Canadian Manufacturing

10 people injured after attack on Coca-Cola bottler in Mexico

by Mark Stevenson, The Associated Press   

Canadian Manufacturing
Operations Food & Beverage Coca-Cola Mexico protest Safety

Coca-Cola Femsa said it is "evaluating the viability" of its operations after attack on offices in southern Mexico state of Guerrero

MEXICO CITY—An an attempt to attack Coca-Cola Co. offices in southern Mexico left 10 people injured, according to the local state government.

The violence occurred in Chilpancingo, the capital of Guerrero state, late Feb. 18.

The Guerrero state government said protesters tried to attack the company offices “to damage the facilities.”

It said the demonstrators, including teachers’ college students and unionized teachers, threw gasoline bombs, and a state police officer was burned.


Three other police officers were injured, along with two reporters and four protesters.

The demonstrators briefly took two company employees hostage.

Coca-Cola Femsa S.A.B. de C.V., Mexico’s largest Coke bottler, confirmed that, saying in a statement that “fortunately, our employees are well.”

The company did not say under what conditions the employees were released.

Local media reported the two employees were exchanged for protesters arrested earlier for taking Coke products from hijacked delivery trucks.

Coca-Cola delivery trucks have been hijacked and merchandise stolen by demonstrators protesting the Sept. 26 disappearance of 43 teachers college students.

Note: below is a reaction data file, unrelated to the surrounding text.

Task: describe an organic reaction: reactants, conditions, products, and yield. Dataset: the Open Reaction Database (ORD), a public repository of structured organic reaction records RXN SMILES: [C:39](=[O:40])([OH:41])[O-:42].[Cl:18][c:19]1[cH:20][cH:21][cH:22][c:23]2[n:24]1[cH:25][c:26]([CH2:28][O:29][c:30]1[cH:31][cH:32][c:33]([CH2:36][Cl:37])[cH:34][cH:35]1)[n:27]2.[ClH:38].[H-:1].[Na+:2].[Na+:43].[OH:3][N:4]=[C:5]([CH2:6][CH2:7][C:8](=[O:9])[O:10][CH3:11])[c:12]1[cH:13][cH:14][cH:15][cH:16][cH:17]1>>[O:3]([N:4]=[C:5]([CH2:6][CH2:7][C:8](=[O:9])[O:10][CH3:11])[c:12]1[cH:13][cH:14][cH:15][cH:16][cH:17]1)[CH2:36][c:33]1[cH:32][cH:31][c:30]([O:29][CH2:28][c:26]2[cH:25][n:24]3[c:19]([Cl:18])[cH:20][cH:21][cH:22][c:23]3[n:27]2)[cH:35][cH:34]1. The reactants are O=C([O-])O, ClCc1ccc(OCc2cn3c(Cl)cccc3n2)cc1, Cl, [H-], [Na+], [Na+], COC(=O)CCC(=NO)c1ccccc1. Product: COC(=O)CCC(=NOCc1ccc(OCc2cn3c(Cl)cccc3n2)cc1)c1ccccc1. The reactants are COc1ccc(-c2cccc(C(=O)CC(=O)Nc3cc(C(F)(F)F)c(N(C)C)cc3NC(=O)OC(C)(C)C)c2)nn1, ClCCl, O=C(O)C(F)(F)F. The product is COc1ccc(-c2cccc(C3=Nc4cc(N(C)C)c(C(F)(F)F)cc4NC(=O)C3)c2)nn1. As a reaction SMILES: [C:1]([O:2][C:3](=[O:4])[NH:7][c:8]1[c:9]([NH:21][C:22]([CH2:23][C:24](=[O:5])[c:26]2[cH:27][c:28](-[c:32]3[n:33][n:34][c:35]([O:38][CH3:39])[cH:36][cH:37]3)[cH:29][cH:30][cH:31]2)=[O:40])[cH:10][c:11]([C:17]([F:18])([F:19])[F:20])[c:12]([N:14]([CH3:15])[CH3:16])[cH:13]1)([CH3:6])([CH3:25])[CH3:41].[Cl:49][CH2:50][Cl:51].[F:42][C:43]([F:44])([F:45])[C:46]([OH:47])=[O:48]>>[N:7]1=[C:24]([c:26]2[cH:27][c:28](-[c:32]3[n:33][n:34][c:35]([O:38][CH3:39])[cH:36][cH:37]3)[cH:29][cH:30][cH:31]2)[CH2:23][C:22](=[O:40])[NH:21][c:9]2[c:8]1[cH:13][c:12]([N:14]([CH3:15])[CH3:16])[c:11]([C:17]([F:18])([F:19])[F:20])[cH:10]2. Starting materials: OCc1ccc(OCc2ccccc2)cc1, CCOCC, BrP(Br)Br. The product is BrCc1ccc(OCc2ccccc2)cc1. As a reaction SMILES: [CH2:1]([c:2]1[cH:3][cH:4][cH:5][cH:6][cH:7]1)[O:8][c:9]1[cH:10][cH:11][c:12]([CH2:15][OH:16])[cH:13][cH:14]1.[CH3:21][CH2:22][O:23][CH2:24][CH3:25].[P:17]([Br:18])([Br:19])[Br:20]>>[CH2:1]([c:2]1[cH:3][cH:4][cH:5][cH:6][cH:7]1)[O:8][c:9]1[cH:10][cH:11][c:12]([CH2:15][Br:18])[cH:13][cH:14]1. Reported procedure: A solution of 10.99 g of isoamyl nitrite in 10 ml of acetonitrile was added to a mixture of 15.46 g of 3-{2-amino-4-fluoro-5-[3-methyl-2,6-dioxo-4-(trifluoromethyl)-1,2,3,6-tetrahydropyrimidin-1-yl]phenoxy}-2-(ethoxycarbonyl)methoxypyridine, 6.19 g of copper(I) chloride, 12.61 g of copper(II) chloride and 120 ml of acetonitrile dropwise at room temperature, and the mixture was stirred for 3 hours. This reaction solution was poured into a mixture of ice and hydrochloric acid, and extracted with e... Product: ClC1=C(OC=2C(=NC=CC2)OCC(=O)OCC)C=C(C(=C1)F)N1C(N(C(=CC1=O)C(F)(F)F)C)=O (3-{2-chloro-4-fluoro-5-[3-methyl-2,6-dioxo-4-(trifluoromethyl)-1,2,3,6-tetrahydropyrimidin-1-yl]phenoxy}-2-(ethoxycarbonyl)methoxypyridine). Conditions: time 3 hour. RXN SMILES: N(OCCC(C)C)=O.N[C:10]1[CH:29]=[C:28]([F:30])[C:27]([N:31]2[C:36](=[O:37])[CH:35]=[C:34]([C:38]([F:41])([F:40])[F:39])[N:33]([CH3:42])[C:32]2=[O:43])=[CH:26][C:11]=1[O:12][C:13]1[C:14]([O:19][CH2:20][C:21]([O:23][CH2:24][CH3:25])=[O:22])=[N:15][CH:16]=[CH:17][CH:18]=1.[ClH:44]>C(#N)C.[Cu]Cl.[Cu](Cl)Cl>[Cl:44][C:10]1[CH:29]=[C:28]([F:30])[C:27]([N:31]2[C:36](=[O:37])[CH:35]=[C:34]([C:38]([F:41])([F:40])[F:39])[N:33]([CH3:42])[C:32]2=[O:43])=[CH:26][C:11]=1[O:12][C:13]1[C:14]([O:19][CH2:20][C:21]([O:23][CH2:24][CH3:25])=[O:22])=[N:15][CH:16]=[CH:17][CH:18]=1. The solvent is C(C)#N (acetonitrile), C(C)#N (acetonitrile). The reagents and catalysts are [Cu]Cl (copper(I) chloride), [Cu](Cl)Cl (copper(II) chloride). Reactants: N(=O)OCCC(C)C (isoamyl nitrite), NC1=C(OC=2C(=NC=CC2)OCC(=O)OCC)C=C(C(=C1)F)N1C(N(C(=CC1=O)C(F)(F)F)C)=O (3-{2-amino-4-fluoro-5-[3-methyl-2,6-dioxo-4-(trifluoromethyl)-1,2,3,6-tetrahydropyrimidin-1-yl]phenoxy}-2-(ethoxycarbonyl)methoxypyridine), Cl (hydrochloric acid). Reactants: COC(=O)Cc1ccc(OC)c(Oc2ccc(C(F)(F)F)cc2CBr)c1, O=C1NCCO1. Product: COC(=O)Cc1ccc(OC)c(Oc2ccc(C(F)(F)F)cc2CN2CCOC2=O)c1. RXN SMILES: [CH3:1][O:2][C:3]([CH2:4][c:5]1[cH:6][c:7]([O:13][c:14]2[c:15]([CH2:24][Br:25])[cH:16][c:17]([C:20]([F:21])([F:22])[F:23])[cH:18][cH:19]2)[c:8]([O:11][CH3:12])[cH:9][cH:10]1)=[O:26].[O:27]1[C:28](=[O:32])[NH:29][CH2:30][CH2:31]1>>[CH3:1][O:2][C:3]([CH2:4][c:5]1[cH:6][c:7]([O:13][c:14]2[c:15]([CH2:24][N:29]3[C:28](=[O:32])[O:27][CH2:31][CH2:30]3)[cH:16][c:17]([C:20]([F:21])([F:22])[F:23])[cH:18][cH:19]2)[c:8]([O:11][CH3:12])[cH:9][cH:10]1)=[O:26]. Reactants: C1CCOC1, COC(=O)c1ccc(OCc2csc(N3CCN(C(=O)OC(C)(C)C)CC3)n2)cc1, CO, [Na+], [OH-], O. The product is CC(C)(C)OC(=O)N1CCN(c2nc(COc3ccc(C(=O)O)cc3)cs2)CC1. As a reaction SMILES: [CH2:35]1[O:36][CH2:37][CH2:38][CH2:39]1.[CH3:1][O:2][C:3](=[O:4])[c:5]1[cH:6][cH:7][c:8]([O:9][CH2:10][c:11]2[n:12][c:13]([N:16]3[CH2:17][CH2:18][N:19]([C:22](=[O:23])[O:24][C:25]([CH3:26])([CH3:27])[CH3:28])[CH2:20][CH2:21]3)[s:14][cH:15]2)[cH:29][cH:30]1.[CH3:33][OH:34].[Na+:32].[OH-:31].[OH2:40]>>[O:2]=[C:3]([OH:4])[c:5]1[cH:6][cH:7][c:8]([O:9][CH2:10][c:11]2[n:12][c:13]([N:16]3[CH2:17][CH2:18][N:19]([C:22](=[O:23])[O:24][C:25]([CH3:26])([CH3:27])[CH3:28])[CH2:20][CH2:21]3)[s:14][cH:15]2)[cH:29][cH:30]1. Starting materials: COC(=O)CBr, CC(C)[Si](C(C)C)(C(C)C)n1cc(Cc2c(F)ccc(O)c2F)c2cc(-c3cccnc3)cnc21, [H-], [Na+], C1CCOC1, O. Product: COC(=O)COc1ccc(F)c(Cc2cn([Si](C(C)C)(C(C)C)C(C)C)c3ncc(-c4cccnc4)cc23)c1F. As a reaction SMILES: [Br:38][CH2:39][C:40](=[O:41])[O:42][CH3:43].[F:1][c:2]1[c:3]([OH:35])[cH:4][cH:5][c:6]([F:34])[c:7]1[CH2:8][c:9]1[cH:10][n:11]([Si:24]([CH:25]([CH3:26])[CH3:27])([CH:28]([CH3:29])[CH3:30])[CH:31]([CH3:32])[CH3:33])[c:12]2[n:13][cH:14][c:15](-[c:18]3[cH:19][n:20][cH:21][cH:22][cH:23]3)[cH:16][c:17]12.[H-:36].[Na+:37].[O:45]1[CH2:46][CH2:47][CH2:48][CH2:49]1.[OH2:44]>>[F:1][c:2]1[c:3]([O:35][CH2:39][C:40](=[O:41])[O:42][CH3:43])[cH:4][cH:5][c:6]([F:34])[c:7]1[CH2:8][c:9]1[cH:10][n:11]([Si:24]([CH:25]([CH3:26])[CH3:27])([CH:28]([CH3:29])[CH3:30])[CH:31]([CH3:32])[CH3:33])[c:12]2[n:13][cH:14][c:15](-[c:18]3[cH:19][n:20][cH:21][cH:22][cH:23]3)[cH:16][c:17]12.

Local police reportedly detained the students in the nearby city of Iguala, then turned them over to a drug gang that apparently killed them and incinerated their remains.

Local media reported the company had filed a complaint about the thefts resulting in the arrest of some protesters.

Coca-Cola Femsa would not confirm that, but said it is “currently evaluating the viability of our operations, with the primary consideration being the safety of our personnel.”

It’s not the first time Coca-Cola has been attacked in Mexico, or reduced operations in dangerous areas.

In August, the company closed a distribution plant in Arceliao, Guerrero, after receiving threats before attackers burned four delivery trucks in an area known for gang battles, the company said.

Coca-Cola Femsa did not specify the nature of the threats, but said they were directed at delivery personnel.

In 2012, the Knights Templar cartel in neighbouring Michoacan state burned five warehouses and dozens of vehicles owned by the Sabritas snack company, a Mexican subsidiary of PespsiCo Inc.

Gang members said they believed Sabritas had let law enforcement agents use its trucks for surveillance.

The company denied that.


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